Nonagenarian architect and reputed urban planner Balkrishna Doshi has been named 2018's winner of architecture's highest honour – the Pritzker Prize, becoming the first Indian to do so.
His designs include the IIM-Bangalore; Centre for Environmental Planning and Technology, Ahmedabad; cultural spaces in Ahmedabad such as Tagore Memorial Hall, the Institute of Indology, and Premabhai Hall; and private residence Kamala House (Ahmedabad), among many others.
The architect also designed Aranya Low Cost Housing (Indore, 1989), which currently accommodates over 80,000 individuals through a system of houses, courtyards, and a labyrinth of internal pathways.
Prime Minister Narendra Modi took to Twitter to congratulate the veteran on the announcement.
Congratulations to renowned architect Balkrishna Doshi for winning the prestigious Pritzker Architecture Prize. This honour is a fitting recognition of his outstanding work, which has spanned decades and made a notable contribution to society. https://t.co/vhKGegfeCv— Narendra Modi (@narendramodi) March 7, 2018
Tom Pritzker, chairman of the Hyatt Foundation that sponsors the award, made the announcement in Chicago, selecting Doshi as the 2018 Pritzker Architecture Prize Laureate.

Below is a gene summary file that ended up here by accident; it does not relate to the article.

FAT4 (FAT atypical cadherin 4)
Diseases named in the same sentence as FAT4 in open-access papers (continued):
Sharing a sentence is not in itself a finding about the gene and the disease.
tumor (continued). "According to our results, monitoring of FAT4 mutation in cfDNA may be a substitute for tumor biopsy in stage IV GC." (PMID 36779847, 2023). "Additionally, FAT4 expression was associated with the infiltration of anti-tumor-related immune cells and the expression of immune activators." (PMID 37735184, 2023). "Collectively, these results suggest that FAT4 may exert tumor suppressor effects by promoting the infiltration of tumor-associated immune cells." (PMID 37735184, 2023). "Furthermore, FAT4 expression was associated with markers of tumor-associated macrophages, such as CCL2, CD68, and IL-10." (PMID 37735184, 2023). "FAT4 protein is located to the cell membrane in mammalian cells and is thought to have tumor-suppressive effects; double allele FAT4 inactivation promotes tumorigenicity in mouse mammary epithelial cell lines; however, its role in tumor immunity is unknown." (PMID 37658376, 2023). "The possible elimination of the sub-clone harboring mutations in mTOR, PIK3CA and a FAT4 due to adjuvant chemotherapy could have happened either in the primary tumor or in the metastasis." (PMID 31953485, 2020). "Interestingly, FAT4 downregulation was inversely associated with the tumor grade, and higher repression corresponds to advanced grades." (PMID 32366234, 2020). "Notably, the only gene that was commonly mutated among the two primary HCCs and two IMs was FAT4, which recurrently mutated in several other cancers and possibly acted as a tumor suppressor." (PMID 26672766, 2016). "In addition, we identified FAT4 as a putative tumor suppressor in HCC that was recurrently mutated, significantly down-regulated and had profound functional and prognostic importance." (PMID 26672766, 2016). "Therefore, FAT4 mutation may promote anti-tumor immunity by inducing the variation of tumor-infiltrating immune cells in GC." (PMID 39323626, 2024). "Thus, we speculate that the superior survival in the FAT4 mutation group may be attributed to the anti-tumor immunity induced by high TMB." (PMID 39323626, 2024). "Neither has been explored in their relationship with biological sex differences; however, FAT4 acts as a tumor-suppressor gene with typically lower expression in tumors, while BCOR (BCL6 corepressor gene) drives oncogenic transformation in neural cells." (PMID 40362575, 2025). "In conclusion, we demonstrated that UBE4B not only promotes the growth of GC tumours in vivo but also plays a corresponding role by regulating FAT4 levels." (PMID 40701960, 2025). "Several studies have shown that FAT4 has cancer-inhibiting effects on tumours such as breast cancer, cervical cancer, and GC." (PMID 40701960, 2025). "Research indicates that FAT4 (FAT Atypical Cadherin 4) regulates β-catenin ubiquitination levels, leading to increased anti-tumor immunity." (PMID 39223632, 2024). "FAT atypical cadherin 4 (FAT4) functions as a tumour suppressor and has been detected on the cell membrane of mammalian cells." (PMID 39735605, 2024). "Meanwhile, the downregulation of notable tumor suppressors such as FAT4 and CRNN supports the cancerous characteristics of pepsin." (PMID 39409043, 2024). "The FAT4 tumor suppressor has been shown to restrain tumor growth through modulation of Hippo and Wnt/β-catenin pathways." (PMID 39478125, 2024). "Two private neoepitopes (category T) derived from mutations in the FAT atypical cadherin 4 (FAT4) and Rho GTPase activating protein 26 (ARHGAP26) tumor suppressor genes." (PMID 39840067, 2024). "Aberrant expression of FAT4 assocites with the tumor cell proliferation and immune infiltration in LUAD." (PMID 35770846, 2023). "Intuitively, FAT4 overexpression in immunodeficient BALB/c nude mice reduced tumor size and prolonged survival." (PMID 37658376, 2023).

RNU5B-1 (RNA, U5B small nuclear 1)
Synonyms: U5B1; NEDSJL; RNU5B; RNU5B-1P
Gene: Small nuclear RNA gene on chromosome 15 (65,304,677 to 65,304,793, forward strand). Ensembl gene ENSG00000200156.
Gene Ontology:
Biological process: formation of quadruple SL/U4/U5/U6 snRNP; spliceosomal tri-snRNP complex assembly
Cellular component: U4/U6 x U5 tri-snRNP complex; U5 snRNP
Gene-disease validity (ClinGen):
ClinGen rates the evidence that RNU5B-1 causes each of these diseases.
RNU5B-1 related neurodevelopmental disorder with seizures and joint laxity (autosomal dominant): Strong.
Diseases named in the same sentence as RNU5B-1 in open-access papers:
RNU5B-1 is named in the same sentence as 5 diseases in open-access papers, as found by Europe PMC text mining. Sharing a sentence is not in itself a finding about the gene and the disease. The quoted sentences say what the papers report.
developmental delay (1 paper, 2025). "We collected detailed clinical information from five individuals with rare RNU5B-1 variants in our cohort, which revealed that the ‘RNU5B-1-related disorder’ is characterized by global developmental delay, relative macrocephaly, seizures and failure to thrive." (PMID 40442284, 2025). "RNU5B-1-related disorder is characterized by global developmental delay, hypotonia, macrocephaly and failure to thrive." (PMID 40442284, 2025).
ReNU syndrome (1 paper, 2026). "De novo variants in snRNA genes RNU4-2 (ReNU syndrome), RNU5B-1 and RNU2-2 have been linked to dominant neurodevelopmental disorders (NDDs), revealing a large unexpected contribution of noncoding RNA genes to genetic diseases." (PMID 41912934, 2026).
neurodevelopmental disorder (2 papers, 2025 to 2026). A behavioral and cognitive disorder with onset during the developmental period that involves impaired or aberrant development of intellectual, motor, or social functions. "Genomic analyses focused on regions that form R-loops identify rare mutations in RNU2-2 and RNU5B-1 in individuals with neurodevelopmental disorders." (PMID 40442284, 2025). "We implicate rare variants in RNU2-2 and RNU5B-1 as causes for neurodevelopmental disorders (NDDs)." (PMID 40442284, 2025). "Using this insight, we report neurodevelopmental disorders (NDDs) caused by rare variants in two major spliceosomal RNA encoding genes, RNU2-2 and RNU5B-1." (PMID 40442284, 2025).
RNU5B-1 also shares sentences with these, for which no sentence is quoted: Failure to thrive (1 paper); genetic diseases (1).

The award ceremony will take place at the Aga Khan Museum in Toronto this May.
Influenced by masters of 20th-century architecture, Charles-Edouard Jeanneret, known as Le Corbusier, and Louis Khan, Doshi has been able to interpret architecture and transform it into built works that respect eastern culture while enhancing the quality of living in India.
"My works are an extension of my life, philosophy and dreams, trying to create treasury of the architectural spirit. I owe this prestigious prize to my guru, Le Corbusier. His teachings led me to question identity and compelled me to discover new regionally adopted contemporary expression for a sustainable holistic habitat." - Balkrishna Doshi
He added the award reaffirmed his belief that “life celebrates when lifestyle and architecture fuse.”
Doshi’s ethical and personal approach to architecture has touched the lives of every socio-economic class across a broad spectrum of genres since the 1950s.
"The work of Balkrishna Doshi truly underscores the mission of the Prize – demonstrating the art of architecture, and an invaluable service to humanity," Pritzker said.
"I am honoured to present the award to an architect who has contributed more than 60 years of service to us all," he said.
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